I haven't gone to Haymaker, I've been wanting to go there. I haven't been to Qui. I've been there for a party for Zagat, but I haven't eaten there properly.
What is your next project?
I'm definitely going to do Mediterranean food of some sort, whether it be Italian or Spanish. I want to create a menu that reflects the same foods that grow there. Like, the Basque region is the same that grows here, artichokes, peppers, spinach, all of that. There's a regional crossover for the cuisine that grows in that region. So I want to use local food, but do it in a different way. Because I always do New American food, charcuterie and blah blah blah. But I really want to experiment with my roots and really go Italian. I'm French and Italian and Portuguese, so it's like I want to cook old world.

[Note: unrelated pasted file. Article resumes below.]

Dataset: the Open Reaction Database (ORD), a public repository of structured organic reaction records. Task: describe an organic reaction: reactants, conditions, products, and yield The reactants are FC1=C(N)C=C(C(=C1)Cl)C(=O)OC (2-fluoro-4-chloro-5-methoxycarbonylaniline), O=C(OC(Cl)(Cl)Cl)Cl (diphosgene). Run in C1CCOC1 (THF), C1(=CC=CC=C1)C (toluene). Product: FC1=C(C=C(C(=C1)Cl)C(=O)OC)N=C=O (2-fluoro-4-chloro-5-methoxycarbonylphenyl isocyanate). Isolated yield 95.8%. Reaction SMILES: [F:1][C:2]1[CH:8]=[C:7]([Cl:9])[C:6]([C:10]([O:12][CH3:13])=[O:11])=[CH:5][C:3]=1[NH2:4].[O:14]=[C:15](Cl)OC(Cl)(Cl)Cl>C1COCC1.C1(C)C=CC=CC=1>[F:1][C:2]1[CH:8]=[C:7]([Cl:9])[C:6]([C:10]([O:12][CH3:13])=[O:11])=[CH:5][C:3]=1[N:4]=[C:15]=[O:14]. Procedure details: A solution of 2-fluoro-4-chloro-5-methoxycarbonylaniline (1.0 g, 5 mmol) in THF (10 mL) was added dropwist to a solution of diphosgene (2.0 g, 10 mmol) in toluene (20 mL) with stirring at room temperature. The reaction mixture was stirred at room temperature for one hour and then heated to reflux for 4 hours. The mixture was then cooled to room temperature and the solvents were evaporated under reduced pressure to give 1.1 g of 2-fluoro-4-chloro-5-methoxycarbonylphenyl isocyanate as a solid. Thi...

How are you going about starting this project?
I'm going to Rhode Island this summer as a research project. I'll be gone for two and a half months to research the style of food. And seafood. I'm going submerge myself into some seafood. I don't get to cook seafood here because I'm a locavore, so I want to go and cook in New England this summer and come back with some new fresh ideas for the fall.
It's like taking a refresher.